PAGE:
It’s a hacker’s wet dream: a software bug discovered in the practically ubiquitous computer program known as “Bash” makes hundreds of millions of computers susceptible to hijacking. The impact of this bug is likely to be higher than that of the Heartbleed bug, which was exposed in April. The National Vulnerability Database, a US government system which tracks information security flaws, gave the bug the maximum score for “Impact” and “Exploitability,” and rated it as simple to exploit.
The bug, which has been labeled “Shell Shock” by security experts, affects computers running Unix-based operating systems like Mac OS X and Linux. That means most of the internet: according to a September survey conducted by Netcraft, a British internet services company, just 13% of the busiest one million websites use Microsoft web servers. Almost everyone else likely serves their website via a Unix operating system that probably uses Bash.
How the “Shell Shock” bug works
Your computer has a type of program called a “shell,” which lets you give it commands like “Run my web browser” or “Open up this file.” If you use a Mac or Linux computer, that shell is probably Bash by default.
You want to be very careful about the commands you give to your shell. For example, you probably don’t want to give it commands like “Delete all my files!” or “Download a virus from an evil website!” Above all, you don’t want to give a random, malicious person on the internet access to your shell.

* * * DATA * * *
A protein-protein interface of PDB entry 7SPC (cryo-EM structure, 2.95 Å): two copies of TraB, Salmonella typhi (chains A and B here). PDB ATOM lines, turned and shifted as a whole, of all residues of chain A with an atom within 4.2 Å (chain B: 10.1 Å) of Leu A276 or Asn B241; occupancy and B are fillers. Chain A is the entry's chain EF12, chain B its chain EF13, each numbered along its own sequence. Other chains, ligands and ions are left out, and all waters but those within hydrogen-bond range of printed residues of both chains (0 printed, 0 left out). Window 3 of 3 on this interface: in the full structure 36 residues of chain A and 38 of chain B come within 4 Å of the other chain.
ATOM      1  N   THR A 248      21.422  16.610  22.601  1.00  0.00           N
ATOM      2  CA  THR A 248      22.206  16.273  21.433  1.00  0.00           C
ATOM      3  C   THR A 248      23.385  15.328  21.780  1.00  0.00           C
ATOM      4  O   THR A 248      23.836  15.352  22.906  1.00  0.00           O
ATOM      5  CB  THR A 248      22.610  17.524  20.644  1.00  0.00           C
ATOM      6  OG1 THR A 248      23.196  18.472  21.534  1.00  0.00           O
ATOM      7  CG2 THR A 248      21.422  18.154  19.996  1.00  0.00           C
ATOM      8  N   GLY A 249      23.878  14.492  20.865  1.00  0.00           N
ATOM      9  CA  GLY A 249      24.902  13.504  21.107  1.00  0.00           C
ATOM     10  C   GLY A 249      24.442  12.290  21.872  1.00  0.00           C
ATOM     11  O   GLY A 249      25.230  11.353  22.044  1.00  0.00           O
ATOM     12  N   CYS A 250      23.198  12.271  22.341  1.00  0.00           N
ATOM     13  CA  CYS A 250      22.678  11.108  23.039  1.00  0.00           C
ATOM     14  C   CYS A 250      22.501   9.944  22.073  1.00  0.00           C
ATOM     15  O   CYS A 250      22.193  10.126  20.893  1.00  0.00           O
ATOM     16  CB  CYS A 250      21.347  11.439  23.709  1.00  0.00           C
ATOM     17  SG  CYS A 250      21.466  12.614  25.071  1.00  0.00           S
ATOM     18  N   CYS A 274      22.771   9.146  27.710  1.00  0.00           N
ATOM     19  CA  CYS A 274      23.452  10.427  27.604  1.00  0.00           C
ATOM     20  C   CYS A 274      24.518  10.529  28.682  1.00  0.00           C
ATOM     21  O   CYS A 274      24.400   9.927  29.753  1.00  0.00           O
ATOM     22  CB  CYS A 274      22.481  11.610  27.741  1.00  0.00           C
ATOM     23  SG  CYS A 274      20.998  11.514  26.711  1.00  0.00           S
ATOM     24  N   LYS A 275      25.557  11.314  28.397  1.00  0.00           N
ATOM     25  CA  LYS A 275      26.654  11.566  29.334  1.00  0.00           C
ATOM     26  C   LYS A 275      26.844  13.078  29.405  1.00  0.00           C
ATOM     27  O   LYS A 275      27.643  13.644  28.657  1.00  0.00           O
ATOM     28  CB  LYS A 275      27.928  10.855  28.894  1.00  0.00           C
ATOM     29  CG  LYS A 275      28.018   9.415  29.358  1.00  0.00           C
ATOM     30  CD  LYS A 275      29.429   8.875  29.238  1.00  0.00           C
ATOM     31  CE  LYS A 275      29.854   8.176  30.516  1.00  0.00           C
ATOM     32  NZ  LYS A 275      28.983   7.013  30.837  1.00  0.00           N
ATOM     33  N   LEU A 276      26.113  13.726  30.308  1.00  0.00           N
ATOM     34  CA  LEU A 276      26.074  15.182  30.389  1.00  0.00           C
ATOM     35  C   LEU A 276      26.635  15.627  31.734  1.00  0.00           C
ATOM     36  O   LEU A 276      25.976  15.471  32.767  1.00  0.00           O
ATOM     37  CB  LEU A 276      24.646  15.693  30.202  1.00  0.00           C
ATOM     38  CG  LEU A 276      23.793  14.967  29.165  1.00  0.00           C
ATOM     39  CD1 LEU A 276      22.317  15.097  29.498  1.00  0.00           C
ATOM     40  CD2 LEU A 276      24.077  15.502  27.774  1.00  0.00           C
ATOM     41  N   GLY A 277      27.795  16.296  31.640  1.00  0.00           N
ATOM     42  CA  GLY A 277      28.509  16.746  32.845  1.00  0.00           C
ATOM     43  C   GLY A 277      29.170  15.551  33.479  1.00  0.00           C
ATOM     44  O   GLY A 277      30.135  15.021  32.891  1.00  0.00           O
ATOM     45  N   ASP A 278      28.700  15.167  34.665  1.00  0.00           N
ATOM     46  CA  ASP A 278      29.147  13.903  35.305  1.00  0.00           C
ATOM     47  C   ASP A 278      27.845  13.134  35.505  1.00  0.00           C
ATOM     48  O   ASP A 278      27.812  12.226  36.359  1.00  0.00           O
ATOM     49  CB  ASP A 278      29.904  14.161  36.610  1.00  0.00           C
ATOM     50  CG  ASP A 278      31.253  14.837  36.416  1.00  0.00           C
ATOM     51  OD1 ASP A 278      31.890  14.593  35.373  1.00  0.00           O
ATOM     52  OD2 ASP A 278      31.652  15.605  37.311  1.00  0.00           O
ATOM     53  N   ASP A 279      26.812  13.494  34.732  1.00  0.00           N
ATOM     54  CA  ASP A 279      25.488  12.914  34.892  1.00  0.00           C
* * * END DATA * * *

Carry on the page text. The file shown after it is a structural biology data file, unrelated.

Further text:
Unfortunately, that’s exactly what the Shell Shock bug does.
The problem arises because lots of web servers pass data into shell scripts—mini-programs that are run by the shell. Sometimes, the data that the web servers allow in can be modified by the guy on the other end of the line. For example, If I’m browsing google.com, and Google wants to take note of what web browser I’m using, I can actually modify the data that identifies my browser to trick Google into thinking I’m using Internet Explorer instead of Chrome.
Here’s where Bash does a very dumb thing: If I cleverly modify the data I pass across the network, I can trick Bash into running any command that I want. So I, a random guy somewhere on the internet, can make a web server run an arbitrary shell program commanding that server to do anything—dump a database, download a virus, or take itself off the internet.
This is very bad. And hours after Shell Shock was announced publicly, it is already being actively exploited.
Don’t cry for Google
The big, smart companies will be fine. A software patch has already been issued; Amazon rolled it out to its Web Services clients Wednesday afternoon, according to a company security bulletin. No doubt, all large, responsible tech companies have done the same.
This is a story we’ve heard before. The fallout from Shell Shock, like Heartbleed, will take place over months or years. Bash has been around since the 1980s, and many devices and systems that aren’t subject to stringent security monitoring will likely remain vulnerable until some hacker discovers them and takes control.